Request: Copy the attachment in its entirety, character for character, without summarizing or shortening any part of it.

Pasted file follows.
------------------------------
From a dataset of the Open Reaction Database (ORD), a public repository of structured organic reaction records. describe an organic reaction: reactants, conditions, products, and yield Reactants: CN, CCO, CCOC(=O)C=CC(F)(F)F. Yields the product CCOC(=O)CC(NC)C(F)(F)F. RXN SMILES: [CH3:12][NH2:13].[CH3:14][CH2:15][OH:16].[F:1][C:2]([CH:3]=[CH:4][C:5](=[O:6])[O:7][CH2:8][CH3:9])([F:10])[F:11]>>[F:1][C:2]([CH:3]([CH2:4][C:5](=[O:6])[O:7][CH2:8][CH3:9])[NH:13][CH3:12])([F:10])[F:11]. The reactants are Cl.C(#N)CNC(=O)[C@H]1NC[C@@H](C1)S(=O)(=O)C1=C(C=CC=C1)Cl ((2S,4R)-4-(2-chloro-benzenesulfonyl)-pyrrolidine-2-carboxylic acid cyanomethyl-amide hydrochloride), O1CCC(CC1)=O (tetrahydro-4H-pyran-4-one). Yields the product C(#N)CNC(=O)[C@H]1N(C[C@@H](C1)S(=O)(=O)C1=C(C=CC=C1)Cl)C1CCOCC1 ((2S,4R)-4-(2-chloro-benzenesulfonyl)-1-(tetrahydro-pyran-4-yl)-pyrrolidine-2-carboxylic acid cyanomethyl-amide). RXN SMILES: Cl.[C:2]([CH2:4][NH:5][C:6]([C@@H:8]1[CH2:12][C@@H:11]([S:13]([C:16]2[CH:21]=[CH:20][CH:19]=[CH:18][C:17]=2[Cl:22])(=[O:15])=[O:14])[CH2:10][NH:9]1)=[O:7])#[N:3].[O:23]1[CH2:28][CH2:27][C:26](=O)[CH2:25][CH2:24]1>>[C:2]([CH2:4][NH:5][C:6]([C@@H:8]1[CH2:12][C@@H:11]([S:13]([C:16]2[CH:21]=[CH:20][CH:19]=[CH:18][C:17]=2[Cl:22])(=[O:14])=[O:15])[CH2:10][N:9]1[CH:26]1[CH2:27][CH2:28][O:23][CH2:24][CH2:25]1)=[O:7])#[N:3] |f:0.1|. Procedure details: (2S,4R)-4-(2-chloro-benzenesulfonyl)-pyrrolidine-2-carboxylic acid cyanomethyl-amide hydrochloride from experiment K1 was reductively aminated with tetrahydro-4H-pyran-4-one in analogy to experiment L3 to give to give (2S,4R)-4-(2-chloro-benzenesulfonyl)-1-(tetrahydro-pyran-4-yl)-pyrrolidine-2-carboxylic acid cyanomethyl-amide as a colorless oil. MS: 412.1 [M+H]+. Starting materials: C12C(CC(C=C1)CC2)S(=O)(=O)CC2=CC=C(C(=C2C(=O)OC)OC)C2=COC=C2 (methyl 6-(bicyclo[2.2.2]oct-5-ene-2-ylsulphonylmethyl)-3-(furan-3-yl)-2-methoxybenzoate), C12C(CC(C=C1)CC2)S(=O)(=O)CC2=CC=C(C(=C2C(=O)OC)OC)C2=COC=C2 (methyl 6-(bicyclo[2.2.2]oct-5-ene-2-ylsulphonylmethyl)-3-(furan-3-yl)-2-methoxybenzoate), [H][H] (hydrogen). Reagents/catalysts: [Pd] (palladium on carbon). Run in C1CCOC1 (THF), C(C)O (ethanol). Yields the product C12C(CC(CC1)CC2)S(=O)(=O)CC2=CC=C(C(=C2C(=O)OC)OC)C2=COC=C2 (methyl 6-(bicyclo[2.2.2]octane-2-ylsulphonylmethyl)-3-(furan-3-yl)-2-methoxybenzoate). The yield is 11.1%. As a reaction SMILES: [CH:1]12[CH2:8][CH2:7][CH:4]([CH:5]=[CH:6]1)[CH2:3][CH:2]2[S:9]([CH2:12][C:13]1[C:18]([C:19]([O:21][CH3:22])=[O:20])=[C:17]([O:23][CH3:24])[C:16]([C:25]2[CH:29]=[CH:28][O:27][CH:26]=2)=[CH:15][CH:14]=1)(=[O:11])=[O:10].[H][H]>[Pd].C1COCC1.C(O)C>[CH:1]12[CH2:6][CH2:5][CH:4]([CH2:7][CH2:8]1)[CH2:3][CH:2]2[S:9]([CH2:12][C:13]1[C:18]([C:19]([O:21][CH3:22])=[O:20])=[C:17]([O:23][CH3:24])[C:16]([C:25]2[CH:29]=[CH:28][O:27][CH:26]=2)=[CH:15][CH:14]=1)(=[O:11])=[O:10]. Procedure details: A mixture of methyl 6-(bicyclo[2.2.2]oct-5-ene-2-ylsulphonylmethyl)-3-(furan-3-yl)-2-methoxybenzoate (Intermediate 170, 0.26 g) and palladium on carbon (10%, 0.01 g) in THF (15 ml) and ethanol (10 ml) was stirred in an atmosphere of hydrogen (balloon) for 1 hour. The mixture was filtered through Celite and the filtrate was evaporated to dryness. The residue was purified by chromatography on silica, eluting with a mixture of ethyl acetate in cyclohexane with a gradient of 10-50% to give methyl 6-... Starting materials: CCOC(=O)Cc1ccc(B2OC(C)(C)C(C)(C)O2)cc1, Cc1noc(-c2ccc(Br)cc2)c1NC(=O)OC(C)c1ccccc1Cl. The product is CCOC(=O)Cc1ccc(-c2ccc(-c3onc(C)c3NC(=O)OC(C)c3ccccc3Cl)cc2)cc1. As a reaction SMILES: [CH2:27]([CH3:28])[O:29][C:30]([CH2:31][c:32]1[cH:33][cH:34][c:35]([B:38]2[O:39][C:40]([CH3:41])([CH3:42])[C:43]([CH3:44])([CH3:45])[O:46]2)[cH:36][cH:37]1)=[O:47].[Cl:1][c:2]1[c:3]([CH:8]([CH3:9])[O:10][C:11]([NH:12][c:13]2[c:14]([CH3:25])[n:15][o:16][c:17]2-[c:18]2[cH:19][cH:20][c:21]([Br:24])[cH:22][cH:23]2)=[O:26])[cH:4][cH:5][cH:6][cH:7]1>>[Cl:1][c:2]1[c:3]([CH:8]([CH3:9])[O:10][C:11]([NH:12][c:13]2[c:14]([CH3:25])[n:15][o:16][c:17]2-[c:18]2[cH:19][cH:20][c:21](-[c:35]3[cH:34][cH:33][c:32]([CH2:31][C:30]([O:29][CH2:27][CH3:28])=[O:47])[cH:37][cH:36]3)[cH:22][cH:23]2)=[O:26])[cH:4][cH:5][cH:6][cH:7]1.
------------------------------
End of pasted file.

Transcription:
From a dataset of the Open Reaction Database (ORD), a public repository of structured organic reaction records. describe an organic reaction: reactants, conditions, products, and yield Reactants: CN, CCO, CCOC(=O)C=CC(F)(F)F. Yields the product CCOC(=O)CC(NC)C(F)(F)F. RXN SMILES: [CH3:12][NH2:13].[CH3:14][CH2:15][OH:16].[F:1][C:2]([CH:3]=[CH:4][C:5](=[O:6])[O:7][CH2:8][CH3:9])([F:10])[F:11]>>[F:1][C:2]([CH:3]([CH2:4][C:5](=[O:6])[O:7][CH2:8][CH3:9])[NH:13][CH3:12])([F:10])[F:11]. The reactants are Cl.C(#N)CNC(=O)[C@H]1NC[C@@H](C1)S(=O)(=O)C1=C(C=CC=C1)Cl ((2S,4R)-4-(2-chloro-benzenesulfonyl)-pyrrolidine-2-carboxylic acid cyanomethyl-amide hydrochloride), O1CCC(CC1)=O (tetrahydro-4H-pyran-4-one). Yields the product C(#N)CNC(=O)[C@H]1N(C[C@@H](C1)S(=O)(=O)C1=C(C=CC=C1)Cl)C1CCOCC1 ((2S,4R)-4-(2-chloro-benzenesulfonyl)-1-(tetrahydro-pyran-4-yl)-pyrrolidine-2-carboxylic acid cyanomethyl-amide). RXN SMILES: Cl.[C:2]([CH2:4][NH:5][C:6]([C@@H:8]1[CH2:12][C@@H:11]([S:13]([C:16]2[CH:21]=[CH:20][CH:19]=[CH:18][C:17]=2[Cl:22])(=[O:15])=[O:14])[CH2:10][NH:9]1)=[O:7])#[N:3].[O:23]1[CH2:28][CH2:27][C:26](=O)[CH2:25][CH2:24]1>>[C:2]([CH2:4][NH:5][C:6]([C@@H:8]1[CH2:12][C@@H:11]([S:13]([C:16]2[CH:21]=[CH:20][CH:19]=[CH:18][C:17]=2[Cl:22])(=[O:14])=[O:15])[CH2:10][N:9]1[CH:26]1[CH2:27][CH2:28][O:23][CH2:24][CH2:25]1)=[O:7])#[N:3] |f:0.1|. Procedure details: (2S,4R)-4-(2-chloro-benzenesulfonyl)-pyrrolidine-2-carboxylic acid cyanomethyl-amide hydrochloride from experiment K1 was reductively aminated with tetrahydro-4H-pyran-4-one in analogy to experiment L3 to give to give (2S,4R)-4-(2-chloro-benzenesulfonyl)-1-(tetrahydro-pyran-4-yl)-pyrrolidine-2-carboxylic acid cyanomethyl-amide as a colorless oil. MS: 412.1 [M+H]+. Starting materials: C12C(CC(C=C1)CC2)S(=O)(=O)CC2=CC=C(C(=C2C(=O)OC)OC)C2=COC=C2 (methyl 6-(bicyclo[2.2.2]oct-5-ene-2-ylsulphonylmethyl)-3-(furan-3-yl)-2-methoxybenzoate), C12C(CC(C=C1)CC2)S(=O)(=O)CC2=CC=C(C(=C2C(=O)OC)OC)C2=COC=C2 (methyl 6-(bicyclo[2.2.2]oct-5-ene-2-ylsulphonylmethyl)-3-(furan-3-yl)-2-methoxybenzoate), [H][H] (hydrogen). Reagents/catalysts: [Pd] (palladium on carbon). Run in C1CCOC1 (THF), C(C)O (ethanol). Yields the product C12C(CC(CC1)CC2)S(=O)(=O)CC2=CC=C(C(=C2C(=O)OC)OC)C2=COC=C2 (methyl 6-(bicyclo[2.2.2]octane-2-ylsulphonylmethyl)-3-(furan-3-yl)-2-methoxybenzoate). The yield is 11.1%. As a reaction SMILES: [CH:1]12[CH2:8][CH2:7][CH:4]([CH:5]=[CH:6]1)[CH2:3][CH:2]2[S:9]([CH2:12][C:13]1[C:18]([C:19]([O:21][CH3:22])=[O:20])=[C:17]([O:23][CH3:24])[C:16]([C:25]2[CH:29]=[CH:28][O:27][CH:26]=2)=[CH:15][CH:14]=1)(=[O:11])=[O:10].[H][H]>[Pd].C1COCC1.C(O)C>[CH:1]12[CH2:6][CH2:5][CH:4]([CH2:7][CH2:8]1)[CH2:3][CH:2]2[S:9]([CH2:12][C:13]1[C:18]([C:19]([O:21][CH3:22])=[O:20])=[C:17]([O:23][CH3:24])[C:16]([C:25]2[CH:29]=[CH:28][O:27][CH:26]=2)=[CH:15][CH:14]=1)(=[O:11])=[O:10]. Procedure details: A mixture of methyl 6-(bicyclo[2.2.2]oct-5-ene-2-ylsulphonylmethyl)-3-(furan-3-yl)-2-methoxybenzoate (Intermediate 170, 0.26 g) and palladium on carbon (10%, 0.01 g) in THF (15 ml) and ethanol (10 ml) was stirred in an atmosphere of hydrogen (balloon) for 1 hour. The mixture was filtered through Celite and the filtrate was evaporated to dryness. The residue was purified by chromatography on silica, eluting with a mixture of ethyl acetate in cyclohexane with a gradient of 10-50% to give methyl 6-... Starting materials: CCOC(=O)Cc1ccc(B2OC(C)(C)C(C)(C)O2)cc1, Cc1noc(-c2ccc(Br)cc2)c1NC(=O)OC(C)c1ccccc1Cl. The product is CCOC(=O)Cc1ccc(-c2ccc(-c3onc(C)c3NC(=O)OC(C)c3ccccc3Cl)cc2)cc1. As a reaction SMILES: [CH2:27]([CH3:28])[O:29][C:30]([CH2:31][c:32]1[cH:33][cH:34][c:35]([B:38]2[O:39][C:40]([CH3:41])([CH3:42])[C:43]([CH3:44])([CH3:45])[O:46]2)[cH:36][cH:37]1)=[O:47].[Cl:1][c:2]1[c:3]([CH:8]([CH3:9])[O:10][C:11]([NH:12][c:13]2[c:14]([CH3:25])[n:15][o:16][c:17]2-[c:18]2[cH:19][cH:20][c:21]([Br:24])[cH:22][cH:23]2)=[O:26])[cH:4][cH:5][cH:6][cH:7]1>>[Cl:1][c:2]1[c:3]([CH:8]([CH3:9])[O:10][C:11]([NH:12][c:13]2[c:14]([CH3:25])[n:15][o:16][c:17]2-[c:18]2[cH:19][cH:20][c:21](-[c:35]3[cH:34][cH:33][c:32]([CH2:31][C:30]([O:29][CH2:27][CH3:28])=[O:47])[cH:37][cH:36]3)[cH:22][cH:23]2)=[O:26])[cH:4][cH:5][cH:6][cH:7]1.